Hannah Rodgers is scared and suffering. "I've got a wisdom tooth coming through, and I'm scared the dentist is gonna have to pull it out tomorrow!" she explains. Freshly dosed up on co-codamol, there's nothing quite like an in-depth interview with Dork about her stupendous upcoming new record to make her forget all about the pain. Well, that's what we tell her anyway.
Known better as Pixx, Hannah first appeared on the folktronica-tinged ‘Fall In' EP back in 2015 before her debut proper ‘The Age Of Anxiety'. As the title suggests, it was a dive into the debilitating anxiety that she suffered from for many years and highlighted her as one of the most interesting members of the new generation of pop. And then, it went quiet. No live performances for nearly a year, Hannah rooted herself back in the studio with her newly-formed band and co-producers Simon Byrt and Dan Carey. The outcome is sensational.
Built around a series of explorations of love, relationships and everything in between, ‘Small Mercies' is a sprawling, adventurous and powerful statement. Anyone mistaking this for a concept album about hearts and romance can forget it though. This is much darker, and much less obvious, than that. Veering between the sun-drenched Anderson.Paak-esque ‘Andean Condor', through the savage grunge of ‘Bitch' into the soaring synthpop of ‘Disgrace', this is a record that knows no bounds. And that's just the opening three songs...
Thank God for small mercies. A common enough saying, but when Hannah's mum said it in conversation, it sparked something. "I'd never heard anyone say it before, but it just stayed in my head, and I loved it. It just fitted with these thoughts that I'd been exploring of looking for the little things that make life worthwhile," explains Hannah. "Small mercies are just quite beautiful, and it's what keeps me going."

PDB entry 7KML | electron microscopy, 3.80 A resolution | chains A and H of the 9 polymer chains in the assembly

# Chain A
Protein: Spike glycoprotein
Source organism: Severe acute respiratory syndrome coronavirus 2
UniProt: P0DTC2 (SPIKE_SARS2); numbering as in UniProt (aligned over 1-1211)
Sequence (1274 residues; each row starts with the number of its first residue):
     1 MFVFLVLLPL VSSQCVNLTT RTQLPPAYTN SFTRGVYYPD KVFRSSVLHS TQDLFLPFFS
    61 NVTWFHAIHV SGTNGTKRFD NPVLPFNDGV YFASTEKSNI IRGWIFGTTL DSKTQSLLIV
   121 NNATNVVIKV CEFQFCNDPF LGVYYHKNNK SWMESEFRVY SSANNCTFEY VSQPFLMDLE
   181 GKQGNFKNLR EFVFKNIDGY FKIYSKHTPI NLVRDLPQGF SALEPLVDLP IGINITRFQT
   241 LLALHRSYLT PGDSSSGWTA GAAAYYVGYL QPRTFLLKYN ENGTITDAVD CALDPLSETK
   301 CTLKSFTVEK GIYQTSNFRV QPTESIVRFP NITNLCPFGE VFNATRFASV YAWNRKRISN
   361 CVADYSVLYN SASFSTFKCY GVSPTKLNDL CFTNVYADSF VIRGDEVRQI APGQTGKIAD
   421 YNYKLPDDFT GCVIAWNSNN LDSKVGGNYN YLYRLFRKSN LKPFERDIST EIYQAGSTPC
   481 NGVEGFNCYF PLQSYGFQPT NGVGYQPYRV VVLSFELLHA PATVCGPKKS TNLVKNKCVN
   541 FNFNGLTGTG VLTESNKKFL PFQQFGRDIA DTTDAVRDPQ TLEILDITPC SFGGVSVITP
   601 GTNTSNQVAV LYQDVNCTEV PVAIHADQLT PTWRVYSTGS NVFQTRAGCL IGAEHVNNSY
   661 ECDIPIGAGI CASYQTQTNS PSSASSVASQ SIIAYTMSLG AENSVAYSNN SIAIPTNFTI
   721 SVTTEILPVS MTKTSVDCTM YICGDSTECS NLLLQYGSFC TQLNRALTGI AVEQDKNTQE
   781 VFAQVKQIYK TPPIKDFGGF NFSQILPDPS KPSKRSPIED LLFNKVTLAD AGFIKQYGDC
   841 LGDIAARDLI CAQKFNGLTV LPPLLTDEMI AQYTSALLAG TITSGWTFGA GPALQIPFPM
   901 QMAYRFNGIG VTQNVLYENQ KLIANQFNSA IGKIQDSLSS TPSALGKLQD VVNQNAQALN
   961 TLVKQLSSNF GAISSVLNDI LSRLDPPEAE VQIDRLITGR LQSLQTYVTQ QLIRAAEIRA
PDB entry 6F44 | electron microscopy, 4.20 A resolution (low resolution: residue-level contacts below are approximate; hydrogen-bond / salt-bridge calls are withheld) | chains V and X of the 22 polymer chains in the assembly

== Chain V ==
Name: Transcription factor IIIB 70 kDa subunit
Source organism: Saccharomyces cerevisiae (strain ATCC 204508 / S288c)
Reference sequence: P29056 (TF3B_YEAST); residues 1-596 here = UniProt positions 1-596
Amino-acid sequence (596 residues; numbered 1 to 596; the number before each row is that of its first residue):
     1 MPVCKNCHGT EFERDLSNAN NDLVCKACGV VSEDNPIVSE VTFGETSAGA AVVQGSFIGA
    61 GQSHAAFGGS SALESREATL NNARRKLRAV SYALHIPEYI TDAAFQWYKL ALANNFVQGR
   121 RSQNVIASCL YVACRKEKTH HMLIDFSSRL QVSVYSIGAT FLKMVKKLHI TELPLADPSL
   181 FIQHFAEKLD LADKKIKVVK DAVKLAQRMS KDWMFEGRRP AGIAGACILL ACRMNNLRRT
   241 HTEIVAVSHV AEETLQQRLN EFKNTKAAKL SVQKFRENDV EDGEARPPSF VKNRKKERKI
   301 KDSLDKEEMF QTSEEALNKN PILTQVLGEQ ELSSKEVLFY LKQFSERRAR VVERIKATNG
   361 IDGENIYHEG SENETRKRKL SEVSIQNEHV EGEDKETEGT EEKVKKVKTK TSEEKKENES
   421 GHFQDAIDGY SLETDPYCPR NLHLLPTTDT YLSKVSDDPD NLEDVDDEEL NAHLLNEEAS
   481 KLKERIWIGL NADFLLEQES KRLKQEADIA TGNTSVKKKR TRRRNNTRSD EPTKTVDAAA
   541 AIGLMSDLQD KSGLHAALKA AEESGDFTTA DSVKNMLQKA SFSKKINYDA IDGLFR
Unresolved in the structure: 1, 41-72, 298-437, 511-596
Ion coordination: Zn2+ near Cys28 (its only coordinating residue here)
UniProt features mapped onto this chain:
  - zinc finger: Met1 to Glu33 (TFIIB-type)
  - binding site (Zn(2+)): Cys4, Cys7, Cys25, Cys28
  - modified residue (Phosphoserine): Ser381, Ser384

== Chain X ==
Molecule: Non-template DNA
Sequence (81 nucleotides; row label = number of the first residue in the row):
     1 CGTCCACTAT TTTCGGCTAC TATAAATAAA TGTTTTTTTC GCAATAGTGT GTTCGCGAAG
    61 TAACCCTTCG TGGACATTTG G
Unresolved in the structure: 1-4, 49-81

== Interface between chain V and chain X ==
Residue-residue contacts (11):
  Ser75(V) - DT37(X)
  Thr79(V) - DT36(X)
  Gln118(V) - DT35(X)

As her writing progressed into themes of challenging her religious education, it all clicked into place. Having already written ‘Duck Out', a tale of how the world would rather bury its head in the sand rather than face up to the really important stuff like, y'know, the planet becoming an uninhabitable wasteland, everything began to slide into place. But if anything is absolute, then it is the fact that Hannah will do anything but duck out when it comes to tackling the biggest of topics.
Even for the non-religious, God and the church is still a weighty and daunting subject matter to explore. But working through a trilogy of songs, ‘Disgrace', ‘Funsize' and ‘Eruption 24', Hannah took it all apart to shine a magnifying glass on its inner workings. It is the perfect example of how she can ask the most profound of questions on what is, on the surface of things, a bright and frothy indie pop banger-fest. "When I was younger, I never even questioned the existence of God. But then I came back to it and started thinking about it more."
Raised in a Catholic all-girls convent school, it was not an easy time for her. Describing the process of writing 'Disgrace' as the release of untold pent-up anger, it was something that needed to be addressed.
"Seeing stuff that happened to old school friends, it's properly affected them all too. For years I was putting myself in powerless positions, and I don't know whether that's that the way the Catholic upbringing influenced me, but that moment of realising that we are all in control of ourselves after years believing that you're not was a really important realisation to have."
Exploring other religious tangents in a similarly unique fashion, ‘Funsize' is from the perspective of a Jesus figurine suffering an emotional crisis, watching the world go by without it. "I wanted to get into a different headspace for it, to almost make it more human if you know what I mean? The idea that this character could have a crisis when he's supposed to be worshipped and so important."
Meanwhile, completing the set, ‘Eruption 24', a message to humanity from God in which only taunts and dismissals are offered rather than love and warmth. "It was always terrifying rather than spiritual to me. It always felt like God was on some big power trip, evil almost."